Kenya has two weeks to report to the ICC Trial Chamber the steps it has taken in submitting President Kenyatta‘s financial records.
Failure to comply would incur the risk of the country being cited for non-cooperation with the ICC.
This could, in turn, influence the conditions under which President Kenyatta and Deputy President William Ruto will be tried during the hearing of their cases at The Hague.
ICC prosecutor Fatou Bensouda has already written to the government seeking information on Mr Kenyatta’s bank accounts, assets, ownership of companies and financial transactions in the lead-up to the 2007 elections and early 2008.
The letter, which will not be made public at any time by the ICC, was delivered in strict confidence following a ruling by the Trial Chamber more than two weeks ago requiring the government to submit the information.
In their ruling, Trial Chamber Judges Kuniko Ozaki (Presiding), Robert Fremr and Geoffrey Henderson did not leave any room for the government to wiggle out of the order to submit the information.
Kenya stands to be referred to the Assembly of State Parties if it fails to comply.
Wednesday, Ms Bensouda’s office confirmed it had written to the government seeking information about the President’s wealth.
“The Office of the Prosecutor can confirm that we are in contact with the Government of Kenya pursuant to Trial Chamber V(B)’s 31 March 2014 decision on the Prosecution’s application of non-compliance pursuant to Article 87(7),” the statement from the office said.
Attorney General Githu Muigai could not be reached by telephone to confirm receipt of the letter.
Following the letter, the government and Ms Bensouda are required to file an update with the Trial Chamber at the end of this month on the progress in the submission of the information sought.
“However, in the event of genuine and irreconcilable differences between the Prosecution and the Kenyan Government, or any matter otherwise requiring resolution, the Chamber stresses that it is to be promptly seized of the matter at issue,” the court said.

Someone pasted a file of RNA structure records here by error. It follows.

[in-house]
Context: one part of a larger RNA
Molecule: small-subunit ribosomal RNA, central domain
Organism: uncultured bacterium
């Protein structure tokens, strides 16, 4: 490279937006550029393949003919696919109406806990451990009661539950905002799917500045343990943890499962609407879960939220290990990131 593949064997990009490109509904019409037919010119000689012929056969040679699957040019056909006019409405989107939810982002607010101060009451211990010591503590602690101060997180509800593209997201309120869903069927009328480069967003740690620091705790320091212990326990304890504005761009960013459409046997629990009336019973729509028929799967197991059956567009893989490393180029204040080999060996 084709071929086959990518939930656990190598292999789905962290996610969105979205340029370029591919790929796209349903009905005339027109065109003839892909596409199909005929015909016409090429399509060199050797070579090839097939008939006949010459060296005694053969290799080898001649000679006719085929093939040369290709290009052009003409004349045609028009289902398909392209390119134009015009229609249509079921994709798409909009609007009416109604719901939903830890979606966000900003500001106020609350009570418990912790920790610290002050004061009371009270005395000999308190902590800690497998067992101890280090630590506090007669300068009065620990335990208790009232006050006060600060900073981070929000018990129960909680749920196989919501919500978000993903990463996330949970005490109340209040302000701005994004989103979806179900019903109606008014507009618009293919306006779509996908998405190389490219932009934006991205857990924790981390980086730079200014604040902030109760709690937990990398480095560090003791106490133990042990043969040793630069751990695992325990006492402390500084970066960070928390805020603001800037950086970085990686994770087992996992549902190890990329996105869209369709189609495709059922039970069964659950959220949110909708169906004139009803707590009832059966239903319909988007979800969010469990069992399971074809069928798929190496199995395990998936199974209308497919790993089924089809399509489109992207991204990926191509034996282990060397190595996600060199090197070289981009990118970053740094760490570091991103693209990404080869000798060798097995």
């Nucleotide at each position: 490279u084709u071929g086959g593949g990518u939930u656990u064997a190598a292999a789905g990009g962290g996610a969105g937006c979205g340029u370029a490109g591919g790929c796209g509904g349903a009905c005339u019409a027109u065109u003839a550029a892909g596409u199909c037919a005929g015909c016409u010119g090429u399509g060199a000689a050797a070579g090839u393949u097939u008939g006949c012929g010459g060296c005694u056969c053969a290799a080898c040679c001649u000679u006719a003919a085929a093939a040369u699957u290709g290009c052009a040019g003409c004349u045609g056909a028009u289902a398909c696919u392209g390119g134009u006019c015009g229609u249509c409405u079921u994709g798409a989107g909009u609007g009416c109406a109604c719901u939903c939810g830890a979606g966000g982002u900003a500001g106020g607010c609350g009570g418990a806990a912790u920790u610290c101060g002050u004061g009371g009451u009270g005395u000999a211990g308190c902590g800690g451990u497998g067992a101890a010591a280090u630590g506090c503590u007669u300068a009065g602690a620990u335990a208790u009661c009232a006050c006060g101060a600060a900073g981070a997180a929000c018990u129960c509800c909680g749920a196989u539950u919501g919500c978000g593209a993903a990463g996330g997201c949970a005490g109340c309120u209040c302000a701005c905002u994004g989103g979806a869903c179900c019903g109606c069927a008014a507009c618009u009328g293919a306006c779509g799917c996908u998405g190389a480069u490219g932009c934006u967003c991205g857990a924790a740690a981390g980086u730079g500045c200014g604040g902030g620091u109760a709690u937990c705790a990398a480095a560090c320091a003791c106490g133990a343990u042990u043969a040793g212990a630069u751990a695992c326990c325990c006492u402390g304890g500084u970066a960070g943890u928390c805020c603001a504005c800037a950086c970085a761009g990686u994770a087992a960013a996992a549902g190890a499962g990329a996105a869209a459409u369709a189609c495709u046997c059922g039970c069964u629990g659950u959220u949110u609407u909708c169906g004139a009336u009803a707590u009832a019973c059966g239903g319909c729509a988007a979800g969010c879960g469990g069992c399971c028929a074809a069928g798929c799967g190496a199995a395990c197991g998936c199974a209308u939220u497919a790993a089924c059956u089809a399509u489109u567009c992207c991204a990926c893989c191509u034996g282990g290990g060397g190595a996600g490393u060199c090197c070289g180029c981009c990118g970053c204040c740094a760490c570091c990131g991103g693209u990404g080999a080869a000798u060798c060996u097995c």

Sources confirmed the letter had been received, triggering a complex process at the end of which records regarding President Kenyatta’s wealth should be handed to the ICC.
The letter, sources said, was a revised request, a summation of previous requests from Ms Bensouda’s office, which Kenya declined to honour, citing local legislation in respect to individual rights and confidentiality of bank account holders.
“The Kenyan Government is directed to promptly review the Revised Request and notify the Prosecution, within two weeks of having received the Revised Request, of any problems which may impede or prevent its execution,” the judges stated in their ruling.
Should any legal or administrative obstacles arise, they directed the government to hold consultations with Ms Bensouda to find a lawful way through which the information requested can be submitted.
“Such consultations should include Kenyan Government identifying and, following consultation with Prosecution, pursuing alternative procedures available under national law pursuant to which the requested information may be provided.
“In respect of all other requested items, the Kenyan Government should immediately take steps to comply… and furnish the information,” they said and set the trial date for October 7.
Ms Bensouda hopes that the evidence from the records will help prove her case that Mr Kenyatta raised funds to finance the retaliatory attacks by the outlawed sect, Mungiki, on ODM supporters in January 2008.